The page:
This can make God sound rather static. But he isn’t. While God is not ever constrained or triggered or rattled or seduced or manipulated, this doesn’t mean God is static or stationary. God may be immovable, but he is not immobile. God’s infinite love (that is, God himself) is an infinite spring — [the Source never diminishes] — in an unceasing flow — [the River never stops]. While every metaphor has its limits, imagine the love of God (and God IS love) as a powerful waterfall, infinitely bigger and more powerful than Niagara Falls. Imagine that no matter how much volume of life-giving water is poured out, the Source never diminishes at all. There will never be less love in the infinite Spring that sends the water. And imagine that the waterfall itself constantly and continuously gushes in a way that can’t be increased or decreased … the gallons per second is measured as absolutely steady because it is also infinite. The fact that the waterfall never ceases, never freezes over, never runs out and never goes away doesn’t really make it static, does it? It is immovable but it is not immobile. This, I believe, is what some theologians meant by “God is pure act” and others imply by “God is a verb.” Of course, none of this quite gets at the mystery. 

But here is the point: what if we hopped into a little raft (our lives as individuals) or piloted a huge ship (any human movement or nation) — and what if we ventured into the waters beneath this infinite source and flow of divine love: do we think that turning right or left would ‘make’ the waterfall increase or decrease in its infinite volume? Do we think that paddling harder or just relaxing in the boat would have any impact whatsoever on the flow? Would it diminish or supplement the bottomless Spring at all? Of course not. There is no raft or ship or dam big enough or strong enough that could clog up or slow down the ever-enduring mercies and everlasting loving-kindness of this infinite Love, this eternal God.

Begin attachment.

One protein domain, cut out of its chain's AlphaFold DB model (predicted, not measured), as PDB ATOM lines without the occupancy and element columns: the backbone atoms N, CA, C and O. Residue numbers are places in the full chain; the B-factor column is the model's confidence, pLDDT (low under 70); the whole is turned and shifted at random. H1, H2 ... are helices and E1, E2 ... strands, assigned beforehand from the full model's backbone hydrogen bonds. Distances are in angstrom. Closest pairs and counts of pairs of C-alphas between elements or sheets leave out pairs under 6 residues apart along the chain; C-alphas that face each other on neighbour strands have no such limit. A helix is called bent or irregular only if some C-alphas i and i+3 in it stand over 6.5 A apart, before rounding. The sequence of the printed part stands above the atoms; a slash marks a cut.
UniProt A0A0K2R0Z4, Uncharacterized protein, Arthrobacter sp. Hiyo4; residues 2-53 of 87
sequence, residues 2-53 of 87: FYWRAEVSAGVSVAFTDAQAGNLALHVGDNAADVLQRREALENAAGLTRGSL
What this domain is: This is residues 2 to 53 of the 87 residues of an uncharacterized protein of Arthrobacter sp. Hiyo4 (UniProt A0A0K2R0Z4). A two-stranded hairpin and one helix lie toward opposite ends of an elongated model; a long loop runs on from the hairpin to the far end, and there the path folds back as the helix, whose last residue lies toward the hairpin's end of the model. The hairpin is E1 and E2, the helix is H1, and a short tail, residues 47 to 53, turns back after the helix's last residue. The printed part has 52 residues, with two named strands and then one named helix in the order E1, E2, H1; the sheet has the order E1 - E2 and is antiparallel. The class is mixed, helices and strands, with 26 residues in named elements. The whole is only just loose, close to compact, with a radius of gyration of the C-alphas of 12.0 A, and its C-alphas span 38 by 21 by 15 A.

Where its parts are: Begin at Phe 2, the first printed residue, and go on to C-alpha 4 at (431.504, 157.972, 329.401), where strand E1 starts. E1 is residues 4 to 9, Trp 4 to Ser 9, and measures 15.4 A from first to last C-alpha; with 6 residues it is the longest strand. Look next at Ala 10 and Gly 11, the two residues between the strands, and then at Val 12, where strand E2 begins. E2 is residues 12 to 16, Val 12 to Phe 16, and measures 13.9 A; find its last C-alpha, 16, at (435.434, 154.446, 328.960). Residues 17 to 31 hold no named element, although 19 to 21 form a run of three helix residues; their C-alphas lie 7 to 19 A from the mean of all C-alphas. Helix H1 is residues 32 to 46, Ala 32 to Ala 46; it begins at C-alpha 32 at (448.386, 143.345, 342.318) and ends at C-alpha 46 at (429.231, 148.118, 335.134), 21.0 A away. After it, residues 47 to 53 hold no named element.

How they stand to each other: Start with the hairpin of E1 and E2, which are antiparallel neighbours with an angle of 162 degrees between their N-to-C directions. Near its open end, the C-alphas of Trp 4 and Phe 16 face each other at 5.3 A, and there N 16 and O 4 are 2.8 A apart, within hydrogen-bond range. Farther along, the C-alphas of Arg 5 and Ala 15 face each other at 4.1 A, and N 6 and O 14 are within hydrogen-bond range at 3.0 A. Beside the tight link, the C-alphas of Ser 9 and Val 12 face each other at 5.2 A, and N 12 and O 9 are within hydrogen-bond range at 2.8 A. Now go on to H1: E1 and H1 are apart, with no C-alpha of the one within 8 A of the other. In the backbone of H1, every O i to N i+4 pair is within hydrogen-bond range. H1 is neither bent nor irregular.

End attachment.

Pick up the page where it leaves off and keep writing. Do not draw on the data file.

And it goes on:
Now, what we do in our boats or with our boats still matters. God still may say turn right rather than left so you don’t run aground on the rocks. God may still say paddle harder or stop paddling to help us not ram into other boats. We’re not saying ‘anything goes’ or ‘it doesn’t matter.’ But we are saying, left or right, faster or slower, sink or swim — as important as they are — doesn’t increase or diminish the flow of his love. 

At the same time, just because our behaviour doesn’t affect God’s love, that doesn’t mean God’s love has no effect on us! In our little analogy, I would only suggest that flowing with God’s love is going to be easier than fighting against the current. And so the great discovery and exhortation of all the great spiritual teachers and mystics has always been, “Surrender.” Surrender to the flow of God’s love. Let it carry you along. Join in with it. Flow with him. Imagine that Source gushing up inside you and flowing through your life through surrender. 

In Galatians 2, when Paul says, “I am crucified with Christ,” he means, “I surrendered. I let go. I stopped fighting the flow. Stopped kicking against the goads.” When he says, “Nevertheless I live, yet not I, but Christ lives within me,” he means that he stopped making it about religious paddling for God’s love and let Christ’s love carry him along.” When he says, “And now the life I live, I live by faith in the Son of God,” he means that he’s trusts the flow of Christ within him and flows with that love. He stopped trying to ‘make’ God love him more because nothing he had done ever ‘made’ God love him less. And so in Ephesians 3, Paul prays for us too, that we too would see how high and wide and long and deep the love of God — oceans of it — is for us. 

Lord, let it be!

Please share:
Share by Email